After close to 80 years of history as a print publication, Newsweek is going all-digital. The iconic weekly current affairs magazine will publish its final print edition on December 31, according to Tina Brown, editor-in-chief of The Newsweek Daily Beast Company.
Brown’s decision, which doesn’t come as a complete surprise given owner Barry Diller’s announcement that the glossy was unsure of its future as a weekly publication in July, was brought on by the current print advertising climate and how Americans consume online news. While many print journalists and true magazine enthusiasts are grieving over Newsweek’s decision, it’s an undeniably smart business move. With Newsweek set to be all-digital everything early next year, let’s take a closer look at what the magazine stands to gain from their recent business shift:
More Money & Less (Advertising) Problems
In Brown’s announcement, she noted the challenges print advertising posed for the journalism business as a whole. “This decision is not about the quality of the brand or the journalism — that is as powerful as ever,” Brown said. “It is about the challenging economics of print publishing and distribution.” Sadly, even ad revenue at highly-respected magazines continues to decline. While there’s no way to track how many eyes have viewed a full-page advertisement in print, media outlets are able to check on this data instantly by viewing an ads click through rate and impressions. This in conjunction with a site’s traffic can be monetized, resulting in an overall revenue increase (if the data is favorable).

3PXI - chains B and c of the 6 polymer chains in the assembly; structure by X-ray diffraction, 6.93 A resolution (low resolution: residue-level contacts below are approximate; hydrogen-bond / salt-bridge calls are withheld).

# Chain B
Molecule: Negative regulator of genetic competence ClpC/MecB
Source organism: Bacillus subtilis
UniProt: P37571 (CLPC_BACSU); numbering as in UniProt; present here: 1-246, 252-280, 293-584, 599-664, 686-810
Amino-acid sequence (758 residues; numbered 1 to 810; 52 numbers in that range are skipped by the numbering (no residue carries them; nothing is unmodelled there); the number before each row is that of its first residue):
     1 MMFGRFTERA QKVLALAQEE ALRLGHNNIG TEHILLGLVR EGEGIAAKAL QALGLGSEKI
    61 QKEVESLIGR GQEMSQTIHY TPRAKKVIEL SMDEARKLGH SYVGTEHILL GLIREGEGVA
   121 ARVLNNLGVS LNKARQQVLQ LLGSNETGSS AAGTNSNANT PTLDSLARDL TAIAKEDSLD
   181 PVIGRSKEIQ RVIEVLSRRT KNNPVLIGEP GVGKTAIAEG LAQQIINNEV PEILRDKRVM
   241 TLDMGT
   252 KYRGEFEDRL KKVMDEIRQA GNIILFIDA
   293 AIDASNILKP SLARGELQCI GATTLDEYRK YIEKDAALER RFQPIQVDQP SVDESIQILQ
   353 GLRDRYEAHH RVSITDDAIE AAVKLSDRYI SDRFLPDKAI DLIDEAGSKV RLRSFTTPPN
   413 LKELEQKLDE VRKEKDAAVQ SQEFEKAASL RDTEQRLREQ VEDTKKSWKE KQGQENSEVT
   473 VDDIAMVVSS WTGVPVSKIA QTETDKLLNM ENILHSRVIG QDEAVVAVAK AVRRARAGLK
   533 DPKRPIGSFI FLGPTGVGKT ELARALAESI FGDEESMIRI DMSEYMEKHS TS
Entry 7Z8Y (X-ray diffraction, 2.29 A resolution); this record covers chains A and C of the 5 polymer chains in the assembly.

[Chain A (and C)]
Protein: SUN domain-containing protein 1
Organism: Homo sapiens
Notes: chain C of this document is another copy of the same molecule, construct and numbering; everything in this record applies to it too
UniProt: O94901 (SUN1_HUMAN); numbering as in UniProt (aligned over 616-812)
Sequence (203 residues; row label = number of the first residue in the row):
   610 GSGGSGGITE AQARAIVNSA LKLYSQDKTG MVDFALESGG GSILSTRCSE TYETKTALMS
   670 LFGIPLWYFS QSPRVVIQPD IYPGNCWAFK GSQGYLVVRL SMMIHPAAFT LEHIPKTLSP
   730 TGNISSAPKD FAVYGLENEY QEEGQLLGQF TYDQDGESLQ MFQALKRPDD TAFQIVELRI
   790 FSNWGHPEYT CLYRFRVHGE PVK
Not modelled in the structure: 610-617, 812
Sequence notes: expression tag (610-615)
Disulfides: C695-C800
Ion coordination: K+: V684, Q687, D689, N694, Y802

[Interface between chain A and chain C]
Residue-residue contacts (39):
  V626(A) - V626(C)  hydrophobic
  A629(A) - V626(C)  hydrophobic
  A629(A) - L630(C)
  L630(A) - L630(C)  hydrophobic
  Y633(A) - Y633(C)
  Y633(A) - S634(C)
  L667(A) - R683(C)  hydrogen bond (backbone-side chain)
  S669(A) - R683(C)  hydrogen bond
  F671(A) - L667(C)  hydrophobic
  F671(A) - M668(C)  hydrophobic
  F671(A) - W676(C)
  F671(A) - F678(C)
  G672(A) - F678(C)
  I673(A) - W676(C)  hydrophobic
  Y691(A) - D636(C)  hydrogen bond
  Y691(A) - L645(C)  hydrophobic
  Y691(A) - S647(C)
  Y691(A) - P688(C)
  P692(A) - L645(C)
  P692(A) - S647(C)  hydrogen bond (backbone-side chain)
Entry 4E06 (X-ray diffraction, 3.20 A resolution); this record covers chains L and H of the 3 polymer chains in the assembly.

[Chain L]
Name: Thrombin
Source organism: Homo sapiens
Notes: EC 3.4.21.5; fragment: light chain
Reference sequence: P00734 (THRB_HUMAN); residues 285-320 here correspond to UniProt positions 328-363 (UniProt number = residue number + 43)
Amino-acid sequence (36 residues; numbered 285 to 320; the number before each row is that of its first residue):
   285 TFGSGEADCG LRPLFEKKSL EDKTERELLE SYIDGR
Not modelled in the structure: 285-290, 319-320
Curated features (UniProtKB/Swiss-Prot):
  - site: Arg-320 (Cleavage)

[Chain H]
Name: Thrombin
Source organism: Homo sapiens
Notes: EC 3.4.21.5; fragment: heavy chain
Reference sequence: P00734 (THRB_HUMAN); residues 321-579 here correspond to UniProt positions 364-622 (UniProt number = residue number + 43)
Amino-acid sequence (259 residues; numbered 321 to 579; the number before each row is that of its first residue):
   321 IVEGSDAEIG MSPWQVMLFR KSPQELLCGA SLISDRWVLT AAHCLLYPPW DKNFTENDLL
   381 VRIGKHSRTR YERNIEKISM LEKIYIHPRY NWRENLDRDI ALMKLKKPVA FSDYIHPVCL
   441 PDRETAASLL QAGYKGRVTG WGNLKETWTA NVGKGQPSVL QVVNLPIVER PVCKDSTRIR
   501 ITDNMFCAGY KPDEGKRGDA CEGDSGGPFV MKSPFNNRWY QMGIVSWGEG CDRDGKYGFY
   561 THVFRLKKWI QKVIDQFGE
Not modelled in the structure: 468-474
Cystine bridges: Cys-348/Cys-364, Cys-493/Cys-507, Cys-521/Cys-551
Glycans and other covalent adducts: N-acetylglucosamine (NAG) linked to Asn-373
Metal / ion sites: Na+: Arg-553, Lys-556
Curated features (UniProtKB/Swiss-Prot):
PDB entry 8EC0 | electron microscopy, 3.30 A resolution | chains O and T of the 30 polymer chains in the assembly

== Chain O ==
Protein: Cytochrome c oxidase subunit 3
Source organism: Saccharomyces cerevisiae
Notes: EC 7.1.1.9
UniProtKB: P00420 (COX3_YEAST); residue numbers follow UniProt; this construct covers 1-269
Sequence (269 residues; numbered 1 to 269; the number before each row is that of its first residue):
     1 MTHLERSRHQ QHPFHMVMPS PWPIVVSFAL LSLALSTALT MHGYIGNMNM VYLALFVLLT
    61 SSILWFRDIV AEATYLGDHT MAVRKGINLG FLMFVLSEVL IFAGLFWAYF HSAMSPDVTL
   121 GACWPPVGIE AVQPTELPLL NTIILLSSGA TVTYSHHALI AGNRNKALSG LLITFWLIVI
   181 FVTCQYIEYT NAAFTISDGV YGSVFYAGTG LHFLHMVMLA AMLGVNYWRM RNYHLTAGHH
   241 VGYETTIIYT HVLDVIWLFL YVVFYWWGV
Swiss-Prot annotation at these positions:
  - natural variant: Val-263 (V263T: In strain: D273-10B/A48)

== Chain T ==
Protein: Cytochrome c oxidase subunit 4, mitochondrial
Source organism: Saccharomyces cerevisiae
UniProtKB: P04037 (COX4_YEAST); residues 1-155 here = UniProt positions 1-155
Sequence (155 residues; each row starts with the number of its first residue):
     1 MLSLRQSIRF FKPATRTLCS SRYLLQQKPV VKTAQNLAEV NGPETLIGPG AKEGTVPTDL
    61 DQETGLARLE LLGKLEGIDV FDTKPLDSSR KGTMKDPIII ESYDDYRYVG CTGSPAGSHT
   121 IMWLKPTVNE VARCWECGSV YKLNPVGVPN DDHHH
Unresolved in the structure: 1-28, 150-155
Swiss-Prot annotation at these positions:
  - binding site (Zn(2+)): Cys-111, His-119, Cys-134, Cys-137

With online advertising at the forefront, New York Magazine saw their revenue increase by 6% for the first half of 2012 compared to a year earlier. That followed an 11% uptick for the full year of 2011.
Industry forecasts show online advertising is where companies are turning. According to media service company ZenithOptimedia, Internet advertising will account for 53% of the growth in total expenditure between 2011 and 2014.